SO who did Ince buy through?


Hi Patrick, I also thought that was a bit strange that they don’t have something like that, given my experience of flying to the US where there is a reminder in the emails you get and online. In fact here is a line from the confirmation email last time I flew

“Also, please remember to complete your ESTA application at least 72 hours before your scheduled departure if you?re travelling to, from or through the U.S. under the Visa Waiver program.”

A quick look on some of the biggest carriers show the information is on the website somewhere, but not necessarily up front, you have to look for it. I think part of the problem is that it appears the advice has changed from earlier in the year, when it was voluntary, and people have been caught out now that it is mandatory.

From quickly checking with Robin he said there was no information on the emails, nor had he seen anything when he checked in on line. But perhaps, like the US system, this will all become standard practice as it beds in over time.


Thanks for the swift up-date Vanessa.

It seems to me that this is analagous to a company selling you a product with an outstanding recall on it. The retailer knows [or should be expected to know by virtue of its role] but does not inform the customer.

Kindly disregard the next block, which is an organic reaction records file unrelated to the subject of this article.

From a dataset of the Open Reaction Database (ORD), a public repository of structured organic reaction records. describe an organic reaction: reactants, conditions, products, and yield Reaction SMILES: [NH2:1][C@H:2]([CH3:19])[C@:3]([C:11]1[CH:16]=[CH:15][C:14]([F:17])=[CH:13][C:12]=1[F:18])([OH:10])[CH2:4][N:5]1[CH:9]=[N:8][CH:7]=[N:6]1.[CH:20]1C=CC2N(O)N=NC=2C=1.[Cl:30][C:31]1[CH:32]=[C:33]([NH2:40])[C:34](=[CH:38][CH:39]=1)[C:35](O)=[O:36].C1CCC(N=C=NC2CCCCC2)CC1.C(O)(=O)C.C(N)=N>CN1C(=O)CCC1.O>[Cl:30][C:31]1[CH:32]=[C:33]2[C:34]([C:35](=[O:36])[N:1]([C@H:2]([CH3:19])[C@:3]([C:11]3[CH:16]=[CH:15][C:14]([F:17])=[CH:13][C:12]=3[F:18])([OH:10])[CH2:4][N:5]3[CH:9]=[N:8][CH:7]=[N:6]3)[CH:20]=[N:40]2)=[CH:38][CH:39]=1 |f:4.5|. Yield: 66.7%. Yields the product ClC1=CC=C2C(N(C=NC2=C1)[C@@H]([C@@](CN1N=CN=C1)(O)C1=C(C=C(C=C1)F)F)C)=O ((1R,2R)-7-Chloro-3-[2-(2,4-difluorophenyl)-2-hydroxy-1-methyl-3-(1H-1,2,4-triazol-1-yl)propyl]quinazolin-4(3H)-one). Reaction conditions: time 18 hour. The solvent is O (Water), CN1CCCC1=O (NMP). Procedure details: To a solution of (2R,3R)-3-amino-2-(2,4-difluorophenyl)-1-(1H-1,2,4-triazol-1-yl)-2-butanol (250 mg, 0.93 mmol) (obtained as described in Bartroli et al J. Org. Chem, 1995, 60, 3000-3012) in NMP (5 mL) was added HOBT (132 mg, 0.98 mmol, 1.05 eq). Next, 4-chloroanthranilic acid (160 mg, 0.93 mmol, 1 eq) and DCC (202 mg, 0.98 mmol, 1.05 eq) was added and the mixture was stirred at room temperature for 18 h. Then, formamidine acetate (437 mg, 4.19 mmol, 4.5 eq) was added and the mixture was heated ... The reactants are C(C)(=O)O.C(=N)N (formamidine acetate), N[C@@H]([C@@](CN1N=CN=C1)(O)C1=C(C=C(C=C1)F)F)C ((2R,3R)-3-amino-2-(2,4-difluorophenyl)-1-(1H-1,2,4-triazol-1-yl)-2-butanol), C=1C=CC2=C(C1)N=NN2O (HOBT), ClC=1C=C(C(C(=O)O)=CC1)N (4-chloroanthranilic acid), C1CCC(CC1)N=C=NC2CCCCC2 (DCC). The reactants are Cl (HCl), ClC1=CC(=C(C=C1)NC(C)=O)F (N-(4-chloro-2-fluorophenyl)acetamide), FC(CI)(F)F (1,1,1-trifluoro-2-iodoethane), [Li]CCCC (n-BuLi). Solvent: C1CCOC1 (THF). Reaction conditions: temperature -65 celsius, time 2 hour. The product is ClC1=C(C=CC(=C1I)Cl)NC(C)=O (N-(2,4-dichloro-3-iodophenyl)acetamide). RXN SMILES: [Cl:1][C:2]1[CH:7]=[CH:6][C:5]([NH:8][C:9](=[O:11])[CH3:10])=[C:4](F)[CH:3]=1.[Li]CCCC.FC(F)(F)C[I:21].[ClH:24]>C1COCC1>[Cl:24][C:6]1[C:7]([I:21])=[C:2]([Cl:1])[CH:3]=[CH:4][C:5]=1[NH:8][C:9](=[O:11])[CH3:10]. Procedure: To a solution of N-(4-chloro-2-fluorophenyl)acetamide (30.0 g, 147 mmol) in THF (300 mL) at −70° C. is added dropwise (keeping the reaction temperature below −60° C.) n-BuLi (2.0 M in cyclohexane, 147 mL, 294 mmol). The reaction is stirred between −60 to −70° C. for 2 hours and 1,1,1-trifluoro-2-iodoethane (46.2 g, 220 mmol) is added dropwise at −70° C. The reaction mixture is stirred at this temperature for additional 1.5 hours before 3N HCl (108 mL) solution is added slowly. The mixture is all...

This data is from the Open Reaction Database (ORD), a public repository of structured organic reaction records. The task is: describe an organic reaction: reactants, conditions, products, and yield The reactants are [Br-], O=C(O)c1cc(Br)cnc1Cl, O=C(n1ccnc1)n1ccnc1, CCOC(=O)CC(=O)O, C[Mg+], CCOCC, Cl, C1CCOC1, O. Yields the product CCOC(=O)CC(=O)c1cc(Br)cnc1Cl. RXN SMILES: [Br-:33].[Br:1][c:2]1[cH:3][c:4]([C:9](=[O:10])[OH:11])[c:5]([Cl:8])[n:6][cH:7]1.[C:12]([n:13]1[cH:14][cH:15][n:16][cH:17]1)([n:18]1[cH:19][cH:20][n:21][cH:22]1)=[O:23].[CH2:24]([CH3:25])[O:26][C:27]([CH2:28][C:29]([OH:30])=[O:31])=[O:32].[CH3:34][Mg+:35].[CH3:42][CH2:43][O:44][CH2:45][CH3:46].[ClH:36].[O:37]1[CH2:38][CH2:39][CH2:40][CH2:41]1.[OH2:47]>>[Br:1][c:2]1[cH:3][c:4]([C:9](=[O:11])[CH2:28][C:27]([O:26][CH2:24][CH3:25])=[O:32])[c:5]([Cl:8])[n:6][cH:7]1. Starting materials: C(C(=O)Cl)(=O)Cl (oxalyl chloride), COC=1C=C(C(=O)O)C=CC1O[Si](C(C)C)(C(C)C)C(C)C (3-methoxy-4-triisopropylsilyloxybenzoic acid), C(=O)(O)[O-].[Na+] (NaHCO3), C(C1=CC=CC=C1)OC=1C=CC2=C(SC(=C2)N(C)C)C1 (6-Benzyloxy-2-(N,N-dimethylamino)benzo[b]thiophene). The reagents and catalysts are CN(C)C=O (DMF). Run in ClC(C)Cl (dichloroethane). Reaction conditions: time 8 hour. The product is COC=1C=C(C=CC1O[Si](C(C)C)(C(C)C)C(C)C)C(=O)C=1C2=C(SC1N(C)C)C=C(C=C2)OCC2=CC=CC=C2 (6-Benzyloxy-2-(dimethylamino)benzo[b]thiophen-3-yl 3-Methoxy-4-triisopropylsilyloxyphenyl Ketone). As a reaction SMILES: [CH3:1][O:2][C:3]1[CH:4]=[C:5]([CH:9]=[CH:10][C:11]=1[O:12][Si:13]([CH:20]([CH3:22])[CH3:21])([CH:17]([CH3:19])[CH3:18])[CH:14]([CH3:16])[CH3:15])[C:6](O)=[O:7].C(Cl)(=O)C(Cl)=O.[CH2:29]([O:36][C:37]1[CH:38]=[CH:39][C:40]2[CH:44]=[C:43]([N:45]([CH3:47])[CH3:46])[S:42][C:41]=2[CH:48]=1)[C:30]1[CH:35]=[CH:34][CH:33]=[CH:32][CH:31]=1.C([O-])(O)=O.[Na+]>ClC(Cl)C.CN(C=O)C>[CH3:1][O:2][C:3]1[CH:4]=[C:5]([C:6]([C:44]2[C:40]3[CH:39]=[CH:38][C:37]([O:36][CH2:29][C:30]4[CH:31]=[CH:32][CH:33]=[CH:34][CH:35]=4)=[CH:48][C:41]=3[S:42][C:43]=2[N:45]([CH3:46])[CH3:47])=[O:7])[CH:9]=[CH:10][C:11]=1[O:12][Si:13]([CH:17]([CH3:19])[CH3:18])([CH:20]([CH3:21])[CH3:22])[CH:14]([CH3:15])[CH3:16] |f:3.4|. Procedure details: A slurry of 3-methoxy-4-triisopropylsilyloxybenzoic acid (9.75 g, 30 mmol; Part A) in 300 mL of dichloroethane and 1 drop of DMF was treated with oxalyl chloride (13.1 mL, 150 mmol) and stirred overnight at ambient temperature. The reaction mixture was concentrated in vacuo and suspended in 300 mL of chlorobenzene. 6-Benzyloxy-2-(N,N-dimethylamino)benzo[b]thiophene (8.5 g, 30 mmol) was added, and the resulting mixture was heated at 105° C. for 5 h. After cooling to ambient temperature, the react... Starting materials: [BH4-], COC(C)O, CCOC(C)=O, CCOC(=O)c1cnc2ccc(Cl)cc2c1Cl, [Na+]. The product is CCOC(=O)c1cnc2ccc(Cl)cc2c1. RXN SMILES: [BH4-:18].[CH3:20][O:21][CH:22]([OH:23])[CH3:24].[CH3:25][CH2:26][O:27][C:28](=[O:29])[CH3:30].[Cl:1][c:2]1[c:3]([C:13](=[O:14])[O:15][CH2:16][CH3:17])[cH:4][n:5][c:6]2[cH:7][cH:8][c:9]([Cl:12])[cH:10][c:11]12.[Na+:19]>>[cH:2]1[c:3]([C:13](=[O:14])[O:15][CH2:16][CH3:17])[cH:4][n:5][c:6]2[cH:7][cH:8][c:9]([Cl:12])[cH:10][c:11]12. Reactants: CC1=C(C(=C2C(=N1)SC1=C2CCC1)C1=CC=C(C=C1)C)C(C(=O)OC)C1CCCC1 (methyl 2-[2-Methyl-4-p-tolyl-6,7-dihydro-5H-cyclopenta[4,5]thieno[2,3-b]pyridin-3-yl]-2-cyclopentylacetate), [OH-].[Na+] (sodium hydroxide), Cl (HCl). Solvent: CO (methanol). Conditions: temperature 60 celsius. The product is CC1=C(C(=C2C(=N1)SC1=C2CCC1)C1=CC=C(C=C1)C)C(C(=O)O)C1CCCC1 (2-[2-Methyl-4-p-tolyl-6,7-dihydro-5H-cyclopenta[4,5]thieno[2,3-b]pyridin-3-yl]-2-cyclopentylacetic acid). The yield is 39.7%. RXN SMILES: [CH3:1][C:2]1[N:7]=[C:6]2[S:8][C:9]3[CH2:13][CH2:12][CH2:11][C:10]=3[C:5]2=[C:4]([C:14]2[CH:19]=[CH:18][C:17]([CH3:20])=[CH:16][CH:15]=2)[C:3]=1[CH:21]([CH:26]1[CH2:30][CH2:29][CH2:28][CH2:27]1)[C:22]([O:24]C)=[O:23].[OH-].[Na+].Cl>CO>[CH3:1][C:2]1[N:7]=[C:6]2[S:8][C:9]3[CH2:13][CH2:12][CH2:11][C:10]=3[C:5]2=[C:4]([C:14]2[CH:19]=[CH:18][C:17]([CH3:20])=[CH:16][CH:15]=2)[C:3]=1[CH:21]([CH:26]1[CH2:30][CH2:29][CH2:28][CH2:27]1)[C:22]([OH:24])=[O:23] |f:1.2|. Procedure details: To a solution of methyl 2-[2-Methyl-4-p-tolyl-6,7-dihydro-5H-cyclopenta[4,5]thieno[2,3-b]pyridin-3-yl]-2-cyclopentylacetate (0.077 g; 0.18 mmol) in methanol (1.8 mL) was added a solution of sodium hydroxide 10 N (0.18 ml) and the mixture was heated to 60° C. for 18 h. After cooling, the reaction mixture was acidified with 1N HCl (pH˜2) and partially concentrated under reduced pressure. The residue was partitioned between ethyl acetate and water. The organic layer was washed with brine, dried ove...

In Robin’s case , and we do not know the name of the ticket vendor, we have a charity with one less act and his wasted time to consider.

What do Which? Legal have to say on this? Or the regulators for the travel industry. Whilst I am heavily in favour of people being responsible for their own actions this case is very much where a vendor has failed in his reasonable duty to a customer.

And apparently not just a single vendor. Naming names is the only way I know of building up a consistent picture of companies to avoid ….. perhaps we could start with your quick research ??


Sadly i think my quick search falls a bit short of proper research, and unfortunately without buying a ticket I can’t see what customers are told after they get to the payment screen. That’s why we are really interested to hear from others who have a trip booked in the coming months to see what they have been told.

As for who Robin flew with, it’s in his quote to us – Air Canada, who were incredibly helpful to him when he was at check in, but sadly the Visa just didn’t make it in time


“Bogus” site if you wish to pay five times as much


I have posted near the top of the thread on the basis of a better chance of being read


Additionally to make it clear this applies only to air travel :
This applies to travelers arriving by plane, not to those entering Canada by land or sea. The ETA is required as soon as you are planning a trip or a simple stopover in Canada.


Thanks Patrick, we’re going to have a think about how we can make sure this information is easily available when people are searching, especially with the holiday season coming.

I also thought you might want to see this https://twitter.com/robinince/status/798570231820156929
sounds like Air Canada are going above and beyond what they are required to do


Think CAwiki : )

I think I only mentioned it to 4 or 5 staff and trustees yesterday. In a world of information overload and an inadequate Which? system to get to an brief but authoritative article there needs to be CAwiki. That it links to WHich? Travel et etc is but a bonus.

I realise any mention of Consumers Association seems to be an anathema to Which? however I think really they ought to acknowledge the original and owning company.